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Pope, Norman headed for District 5 GOP runoff

Posted: May 4, 2017 5:36 p.m.
Updated: May 5, 2017 1:00 a.m.

The Republican race for the S.C. 5th Congressional District will go to a run-off.

Tommy Pope, the current speaker pro tem of the S.C. House of Representatives and former S.C. Rep. Ralph Norman, both York County Republican candidates, pulled in about 30 percent of the GOP vote, respectively, and will face each other in the GOP run-off May 16.

Democrat Archie Parnell easily won the Democratic Party primary for the seat, pulling in 71 percent of the Democrat vote.

Despite winning three counties -- Kershaw, Lee and Sumter -- and pulling solid numbers elsewhere in the district, it wasn’t quite enough to leverage a win or a run off slot for Camden attorney, businessman and S.C. State Guard Commander Tom Mullikin, who garnered about 20 percent of the vote.

Despite the results, Mullikin remained upbeat and called the overall experience very positive.

“I don’t consider it a loss at all,” Mullikin said.  “Anytime you can stand up and talk about issues that are important to you, your community and your country, it’s a win.  We ran on love of the country rather than hate for anyone else and it was wonderful to see the community come together.

Education activist Sheri Few, a Lugoff resident running on the GOP ticket who finished with about 5 percent of the vote, said she was somewhat surprised by Tuesday’s outcome, noting that it underscores the problems grassroots candidates have with regard to fundraising.

“I was pretty surprised by the outcome because I had dominated in nearly every debate and had a strong conservative platform running against less than conservative opponents – especially because the 5th District is very conservative,” she said. “I raised small donations from all over the country, but I was unable to compete with the hundreds of thousands of dollars my opponents spent in this race.”

Both Mullikin and Few said they had no plans to run for public office again. 

“I never say never, but I have no plans at all to run for office again,” Mullikin said. “There are plenty of ways to serve and plenty of work to be done here in the community and I plan to focus my energies and enthusiasms here.”

“I won’t seek another office,” Few said.  “I have run for school board, S.C. House, State Superintendent of Education and now Congress. I promised my husband this would be my last attempt for elected office. However, I will remain involved with politics in whatever capacity God leads -- and I will work to get good people elected to office.”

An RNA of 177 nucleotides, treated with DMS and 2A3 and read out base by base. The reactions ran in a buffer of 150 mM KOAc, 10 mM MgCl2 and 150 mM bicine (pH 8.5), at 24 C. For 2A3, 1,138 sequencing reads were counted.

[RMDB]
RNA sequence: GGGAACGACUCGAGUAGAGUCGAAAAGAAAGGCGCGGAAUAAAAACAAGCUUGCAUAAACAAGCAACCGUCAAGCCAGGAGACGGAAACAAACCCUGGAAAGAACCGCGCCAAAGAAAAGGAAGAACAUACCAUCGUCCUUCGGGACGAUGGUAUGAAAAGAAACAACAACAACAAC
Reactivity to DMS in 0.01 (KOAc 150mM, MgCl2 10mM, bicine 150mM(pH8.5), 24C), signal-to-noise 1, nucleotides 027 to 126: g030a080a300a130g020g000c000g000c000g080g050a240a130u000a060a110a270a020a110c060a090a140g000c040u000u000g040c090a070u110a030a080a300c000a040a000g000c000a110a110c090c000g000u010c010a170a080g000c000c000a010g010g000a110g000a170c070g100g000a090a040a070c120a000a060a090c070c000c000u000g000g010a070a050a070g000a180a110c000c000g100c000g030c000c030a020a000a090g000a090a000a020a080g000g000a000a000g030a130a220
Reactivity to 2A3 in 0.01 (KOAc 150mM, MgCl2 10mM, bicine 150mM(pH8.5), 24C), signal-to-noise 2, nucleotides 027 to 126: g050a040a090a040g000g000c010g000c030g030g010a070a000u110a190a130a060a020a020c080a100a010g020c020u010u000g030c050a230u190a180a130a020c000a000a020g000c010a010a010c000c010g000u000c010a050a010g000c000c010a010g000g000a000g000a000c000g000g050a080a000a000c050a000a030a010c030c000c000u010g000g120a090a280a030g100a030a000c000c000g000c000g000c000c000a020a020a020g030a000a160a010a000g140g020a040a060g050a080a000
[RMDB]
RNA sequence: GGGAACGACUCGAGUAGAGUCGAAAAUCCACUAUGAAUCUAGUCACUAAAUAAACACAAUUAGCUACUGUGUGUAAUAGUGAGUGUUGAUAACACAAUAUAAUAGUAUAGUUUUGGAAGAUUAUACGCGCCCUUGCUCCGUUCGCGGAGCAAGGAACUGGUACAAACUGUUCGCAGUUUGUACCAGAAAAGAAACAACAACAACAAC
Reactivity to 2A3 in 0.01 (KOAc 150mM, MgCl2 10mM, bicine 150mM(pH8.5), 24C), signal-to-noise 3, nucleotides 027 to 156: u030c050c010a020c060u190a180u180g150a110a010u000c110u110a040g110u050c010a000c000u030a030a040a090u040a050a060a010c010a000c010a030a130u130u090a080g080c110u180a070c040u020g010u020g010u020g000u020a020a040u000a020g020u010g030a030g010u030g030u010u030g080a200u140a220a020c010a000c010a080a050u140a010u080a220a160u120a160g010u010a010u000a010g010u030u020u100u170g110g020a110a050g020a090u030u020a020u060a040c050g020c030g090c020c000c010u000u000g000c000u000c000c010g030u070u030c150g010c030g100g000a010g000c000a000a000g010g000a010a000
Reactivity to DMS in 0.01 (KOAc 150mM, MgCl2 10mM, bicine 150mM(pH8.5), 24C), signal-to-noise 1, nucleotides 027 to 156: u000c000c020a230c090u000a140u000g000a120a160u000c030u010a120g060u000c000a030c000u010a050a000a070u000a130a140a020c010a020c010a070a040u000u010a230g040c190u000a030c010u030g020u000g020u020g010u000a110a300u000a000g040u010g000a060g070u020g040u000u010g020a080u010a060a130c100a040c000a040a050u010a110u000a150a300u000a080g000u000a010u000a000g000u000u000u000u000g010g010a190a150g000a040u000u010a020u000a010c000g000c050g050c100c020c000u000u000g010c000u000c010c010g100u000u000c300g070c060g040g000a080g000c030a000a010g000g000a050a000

Mullikin said he has not yet decided who he will support in the run-off, but will most likely endorse whoever ultimately becomes the Republican candidate. Few said she plans to support Ralph Norman in the runoff, as she sees him as the more conservative candidate.

In all, seven candidates ran on the GOP ticket: former State Republican Party Chair Chad Connelly, who finished with 14 percent of the GOP vote, Ray Craig (.22 percent), Few (4.91 percent), Mullikin (19.75 percent), Norman (30.09 percent), Pope (30.39 percent) and Kris Wampler (.5 percent).

The 5th Congressional District includes parts or all of 12 counties: Cherokee, Chester, Fairfield, Kershaw, Lancaster, Lee, Newberry, Richland, Spartanburg, Sumter, Union and York.  Mullikin won decisively in Kershaw, Lee and Sumter counties. Of 492,731 registered voters in the district, 60,522 ballots were cast. In Kershaw County, of 43,264 voters, 5,770 ballots were cast. Of those, 1,605 voted for Democratic Party candidates and 4,135 voted Republican.

While most other counties in the 5th Congressional District had posted their results from Tuesday’s primary to the S.C. Election Commission’s website before 9:30 p.m., Kershaw County’s results did not appear until 11:19 p.m.

“You have to understand, our director has not been here for quite a while,” Kershaw County Assistant Director of Voter Registration James Fitzpatrick said, referring to Director James Caughman. “He’s been seriously ill and it took us a little longer to figure things out.”

Fitzpatrick said there were no problems at the polls.

“Turnout was extremely light. In fact, it was lighter than we expected. It went smoothly,” he said.

However, he said part of the problem was an “intricate” and “old” computer program the voter registration office uses.

“It’s not designed for people that are not experts, but we managed to get it done,” Fitzpatrick said.

(Senior Writer Martin L. Cahn contributed to this story.)

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